Warriors

Warriors coach Steve Kerr embracing new normal, excited about future

Warriors coach Steve Kerr embracing new normal, excited about future

HOUSTON -- Just off a baseline inside Guy V. Lewis Development Facility at the University of Houston, Warriors coach Steve Kerr found himself in a familiar place Thursday afternoon. 

For four of the last five postseasons, Kerr and the rest of the Warriors used the adjoining facilities to train while in town to defend their championship ambitions. On this trip, Kerr -- hours removed from his latest blowout loss to the Rockets -- has a different mission than he's used to: building a championship mindset instead of maintaining one.   

"It's a different vibe," Kerr admitted. "Normally a day like this in the last couple of years was a game day and then back-to-back games, probably wouldn't even practice, or if we did it would be very, very light." 

With Draymond Green, Stephen Curry and Klay Thompson injured for an extended time, Kerr currently oversees a battered roster of just 10 players, two of which are on two-way contracts, and six of which are under the age of 23. All-Star point guard D'Angelo Russell is expected to return Friday after a three-game absence. 

Under the current structure, Kerr's roster has been defined by youthful inconsistency. On Saturday, Golden State held the Charlotte Hornets -- the league's best 3-point shooting team -- to just 17 percent from beyond the arc, and took a brief lead with just over a minute left in regulation. Two nights later, the Warriors beat the Portland Trail Blazers, limiting guard CJ McCollum to just 37 percent from the field. Then, on Wednesday, they were outscored 87-66 over the final 27 minutes against the Rockets, much to Kerr's chagrin. 

Each loss came without Golden State's All-Star core. Thompson -- who tore his ACL in June -- isn't expected to return this season, while Curry's broken left hand will be re-evaluated in February. Meanwhile, Green didn't make the current three-game road trip as he tended to a torn ligament in his left index finger. 

The current climate is new territory for Kerr. Over his first five seasons in Golden State, Kerr won 78 percent of his games while overseeing the best run in NBA history and winning three titles. During his playing career, he won three championships with the Chicago Bulls (and another two with the Spurs). Once, while doing voiceover work for NBA 2K15, Kerr was shocked at the notion that he had the option to play as himself on the 1996 Bulls -- a team that won a league-record 72 games -- against himself as a coach on the 2015 Warriors -- a team that won the championship and broke the Bulls' record the following year. Now, sporting a 2-6 record through eight games, Kerr is reconciling the new normal. 

"I can't stand losing," Kerr admitted. "I'm also a realist and I understand the job at hand. Organizationally, we're trying to bring this young group ahead, forward, so that we can really build the depth of our roster and we know eventually Steph and Klay and Draymond are gonna be back."

Until that point comes, the coach who made a habit of breaking clipping boards when he was frustrated with a team destined for a championship is embracing a new approach with his younger squad.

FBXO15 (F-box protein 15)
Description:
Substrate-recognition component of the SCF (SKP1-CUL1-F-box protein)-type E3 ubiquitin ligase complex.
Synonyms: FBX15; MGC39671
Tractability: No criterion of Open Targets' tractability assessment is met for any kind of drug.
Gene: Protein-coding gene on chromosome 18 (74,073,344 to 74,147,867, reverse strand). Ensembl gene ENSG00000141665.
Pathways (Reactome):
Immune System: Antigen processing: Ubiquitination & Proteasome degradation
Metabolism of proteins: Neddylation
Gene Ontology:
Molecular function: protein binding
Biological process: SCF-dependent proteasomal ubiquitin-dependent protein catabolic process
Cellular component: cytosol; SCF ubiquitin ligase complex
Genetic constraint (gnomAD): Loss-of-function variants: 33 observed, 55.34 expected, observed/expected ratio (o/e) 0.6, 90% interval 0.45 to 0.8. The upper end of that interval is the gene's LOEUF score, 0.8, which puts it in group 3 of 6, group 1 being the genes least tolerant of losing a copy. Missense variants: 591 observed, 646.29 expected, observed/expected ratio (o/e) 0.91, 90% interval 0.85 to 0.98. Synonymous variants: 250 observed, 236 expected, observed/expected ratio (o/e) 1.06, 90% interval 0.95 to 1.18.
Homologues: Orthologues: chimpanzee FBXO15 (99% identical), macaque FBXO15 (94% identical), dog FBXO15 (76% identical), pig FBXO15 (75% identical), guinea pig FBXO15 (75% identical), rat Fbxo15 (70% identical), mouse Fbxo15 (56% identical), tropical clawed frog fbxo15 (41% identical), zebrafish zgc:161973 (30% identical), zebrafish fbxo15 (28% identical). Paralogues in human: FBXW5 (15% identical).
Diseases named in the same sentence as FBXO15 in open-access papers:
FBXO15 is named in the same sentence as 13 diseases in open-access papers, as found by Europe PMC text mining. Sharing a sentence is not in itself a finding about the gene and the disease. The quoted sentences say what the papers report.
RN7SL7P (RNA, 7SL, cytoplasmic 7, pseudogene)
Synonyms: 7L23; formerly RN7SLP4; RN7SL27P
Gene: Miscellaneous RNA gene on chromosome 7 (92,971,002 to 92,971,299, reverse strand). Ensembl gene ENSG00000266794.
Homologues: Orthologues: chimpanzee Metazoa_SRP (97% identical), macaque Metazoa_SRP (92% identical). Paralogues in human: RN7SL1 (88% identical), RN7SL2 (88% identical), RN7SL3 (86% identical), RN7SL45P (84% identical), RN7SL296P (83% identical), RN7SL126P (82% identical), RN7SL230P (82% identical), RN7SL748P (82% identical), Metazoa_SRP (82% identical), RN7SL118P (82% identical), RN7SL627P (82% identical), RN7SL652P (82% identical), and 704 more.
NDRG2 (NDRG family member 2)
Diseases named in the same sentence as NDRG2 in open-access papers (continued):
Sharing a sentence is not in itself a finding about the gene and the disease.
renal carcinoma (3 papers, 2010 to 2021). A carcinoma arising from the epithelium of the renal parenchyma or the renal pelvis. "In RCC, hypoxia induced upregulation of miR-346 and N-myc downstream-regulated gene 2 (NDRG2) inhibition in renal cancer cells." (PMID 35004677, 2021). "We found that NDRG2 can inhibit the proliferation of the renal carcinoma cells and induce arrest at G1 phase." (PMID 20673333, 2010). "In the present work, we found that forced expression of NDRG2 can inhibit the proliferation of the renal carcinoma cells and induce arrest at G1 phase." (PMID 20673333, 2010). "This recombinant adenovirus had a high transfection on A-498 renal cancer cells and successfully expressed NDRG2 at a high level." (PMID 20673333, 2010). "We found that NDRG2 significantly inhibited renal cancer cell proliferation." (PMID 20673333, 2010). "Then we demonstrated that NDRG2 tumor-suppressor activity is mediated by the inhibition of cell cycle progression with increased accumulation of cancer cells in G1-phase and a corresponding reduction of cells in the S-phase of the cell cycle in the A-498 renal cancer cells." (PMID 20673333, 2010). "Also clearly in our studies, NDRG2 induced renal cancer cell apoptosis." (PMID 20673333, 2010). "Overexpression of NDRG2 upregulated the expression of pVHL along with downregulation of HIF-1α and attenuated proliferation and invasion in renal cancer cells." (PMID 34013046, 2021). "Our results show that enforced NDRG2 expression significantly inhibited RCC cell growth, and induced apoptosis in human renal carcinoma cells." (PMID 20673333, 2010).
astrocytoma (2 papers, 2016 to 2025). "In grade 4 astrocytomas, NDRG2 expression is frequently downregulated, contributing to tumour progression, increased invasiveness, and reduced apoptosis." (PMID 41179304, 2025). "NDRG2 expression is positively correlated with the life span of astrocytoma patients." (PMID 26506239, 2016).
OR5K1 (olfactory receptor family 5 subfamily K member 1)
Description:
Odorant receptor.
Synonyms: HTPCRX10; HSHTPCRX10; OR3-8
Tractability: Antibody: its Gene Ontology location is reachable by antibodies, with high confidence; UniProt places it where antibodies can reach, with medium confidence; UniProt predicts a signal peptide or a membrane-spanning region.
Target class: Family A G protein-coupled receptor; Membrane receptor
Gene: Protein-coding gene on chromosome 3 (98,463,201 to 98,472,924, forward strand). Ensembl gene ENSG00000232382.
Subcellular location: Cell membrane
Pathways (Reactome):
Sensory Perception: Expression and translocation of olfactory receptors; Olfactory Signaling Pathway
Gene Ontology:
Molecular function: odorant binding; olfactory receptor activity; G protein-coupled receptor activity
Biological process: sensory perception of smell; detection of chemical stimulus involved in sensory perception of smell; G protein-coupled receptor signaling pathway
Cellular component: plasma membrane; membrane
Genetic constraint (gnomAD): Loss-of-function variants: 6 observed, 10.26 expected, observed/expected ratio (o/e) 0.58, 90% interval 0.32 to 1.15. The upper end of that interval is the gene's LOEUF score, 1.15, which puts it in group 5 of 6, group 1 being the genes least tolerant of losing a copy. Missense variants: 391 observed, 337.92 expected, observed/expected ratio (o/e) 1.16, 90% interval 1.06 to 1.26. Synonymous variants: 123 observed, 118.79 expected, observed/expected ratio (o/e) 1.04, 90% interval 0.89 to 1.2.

"Stay on them," Kerr said. "But stay positive. I mean the hardest thing is you're trying to get better. You're trying to improve every day, but you're losing some games. We're 2-6. It's not easy." 

As Kerr prioritizes development over wins, his young group is showing promise despite the circumstances. Over the last three games, rookie Eric Paschall is averaging 26.0 points and 7.7 rebounds per game while shooting 51 percent from the field. In Wednesday's loss to the Rockets, Warriors big man Omari Spellman scored 13 points -- making all six of his shot attempts -- and added seven rebounds in 18 minutes, strengthening Kerr's optimism about the future.

[RELATED: Zaza makes lofty comparison for Warriors rookie Paschall]

"We're gonna get better," Kerr promised. "And we'll continue to add to our team the next couple of years, through the draft, through free agency. So, let's get these young guys up to speed and if a few of them can really develop and become rotational players, then we put our organization in a really good spot. So, that's the job."

Warriors execs scout top 2020 NBA draft prospect James Wiseman up close

wisemanusatsi.jpg
USATSI

Warriors execs scout top 2020 NBA draft prospect James Wiseman up close

The Warriors likely will pick much higher than they've gotten used to in June's NBA draft. 

Golden State is a league-worst 2-9 this season, appearing like a lock to keep the top-20 protected 2020 first-round pick the Warriors sent to the Brooklyn Nets as part of the Kevin Durant sign-and-trade. The Warriors would have no shortage of options if they picked at -- or around -- the top of the draft, and their front office got an in-person glimpse at Memphis center James Wiseman on Tuesday night, according to The Athletic's John Hollinger. 

Wiseman, plagued by foul trouble early, finished with 14 points and 12 rebounds as Memphis lost to Oregon on Tuesday night.

Wiseman will be one of, if not the best player available in the draft. The 7-foot freshman center averaged 22.5 points, 10.0 rebounds and 4.0 blocks per game entering Tuesday's game, and the 18-year-old has the upside to develop into something the Warriors have not had in the Steve Kerr era: A truly dominant big man.